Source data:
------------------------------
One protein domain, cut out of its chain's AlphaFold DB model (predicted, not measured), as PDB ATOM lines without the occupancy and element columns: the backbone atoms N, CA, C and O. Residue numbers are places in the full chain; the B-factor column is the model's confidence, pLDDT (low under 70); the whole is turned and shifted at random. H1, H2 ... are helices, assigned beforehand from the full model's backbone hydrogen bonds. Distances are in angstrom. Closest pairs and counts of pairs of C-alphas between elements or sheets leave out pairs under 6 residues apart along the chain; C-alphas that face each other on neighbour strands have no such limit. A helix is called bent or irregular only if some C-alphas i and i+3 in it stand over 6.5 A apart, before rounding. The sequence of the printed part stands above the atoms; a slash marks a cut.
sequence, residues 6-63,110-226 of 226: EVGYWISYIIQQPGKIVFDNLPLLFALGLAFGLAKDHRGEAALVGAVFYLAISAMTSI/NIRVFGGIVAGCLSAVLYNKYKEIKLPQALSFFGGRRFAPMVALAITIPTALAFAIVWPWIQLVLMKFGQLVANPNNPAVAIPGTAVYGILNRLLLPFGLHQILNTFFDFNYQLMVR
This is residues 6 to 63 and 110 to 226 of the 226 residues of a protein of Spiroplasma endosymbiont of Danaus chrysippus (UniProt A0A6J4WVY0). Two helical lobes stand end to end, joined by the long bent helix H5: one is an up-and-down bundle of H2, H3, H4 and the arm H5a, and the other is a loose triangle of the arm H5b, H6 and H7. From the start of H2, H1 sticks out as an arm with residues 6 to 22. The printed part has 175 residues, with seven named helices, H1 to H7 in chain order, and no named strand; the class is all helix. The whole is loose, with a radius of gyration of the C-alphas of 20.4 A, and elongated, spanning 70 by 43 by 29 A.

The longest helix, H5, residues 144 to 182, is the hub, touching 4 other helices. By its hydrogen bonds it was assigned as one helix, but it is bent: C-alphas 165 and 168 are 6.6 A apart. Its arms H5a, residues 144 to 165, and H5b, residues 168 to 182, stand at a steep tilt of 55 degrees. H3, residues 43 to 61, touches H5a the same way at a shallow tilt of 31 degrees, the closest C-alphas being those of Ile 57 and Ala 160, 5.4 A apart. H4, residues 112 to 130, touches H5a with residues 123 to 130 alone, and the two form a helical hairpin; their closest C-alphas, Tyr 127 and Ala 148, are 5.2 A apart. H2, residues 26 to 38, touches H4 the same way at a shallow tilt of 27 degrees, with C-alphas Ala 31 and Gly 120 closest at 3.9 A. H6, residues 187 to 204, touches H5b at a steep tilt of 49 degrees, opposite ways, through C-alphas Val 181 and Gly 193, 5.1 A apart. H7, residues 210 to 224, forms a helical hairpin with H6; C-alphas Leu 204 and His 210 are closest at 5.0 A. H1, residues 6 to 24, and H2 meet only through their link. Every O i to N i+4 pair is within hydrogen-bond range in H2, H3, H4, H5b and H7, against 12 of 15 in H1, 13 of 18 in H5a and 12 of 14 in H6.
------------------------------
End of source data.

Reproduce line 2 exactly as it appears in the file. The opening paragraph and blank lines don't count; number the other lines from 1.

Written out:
This is residues 6 to 63 and 110 to 226 of the 226 residues of a protein of Spiroplasma endosymbiont of Danaus chrysippus (UniProt A0A6J4WVY0). Two helical lobes stand end to end, joined by the long bent helix H5: one is an up-and-down bundle of H2, H3, H4 and the arm H5a, and the other is a loose triangle of the arm H5b, H6 and H7. From the start of H2, H1 sticks out as an arm with residues 6 to 22. The printed part has 175 residues, with seven named helices, H1 to H7 in chain order, and no named strand; the class is all helix. The whole is loose, with a radius of gyration of the C-alphas of 20.4 A, and elongated, spanning 70 by 43 by 29 A.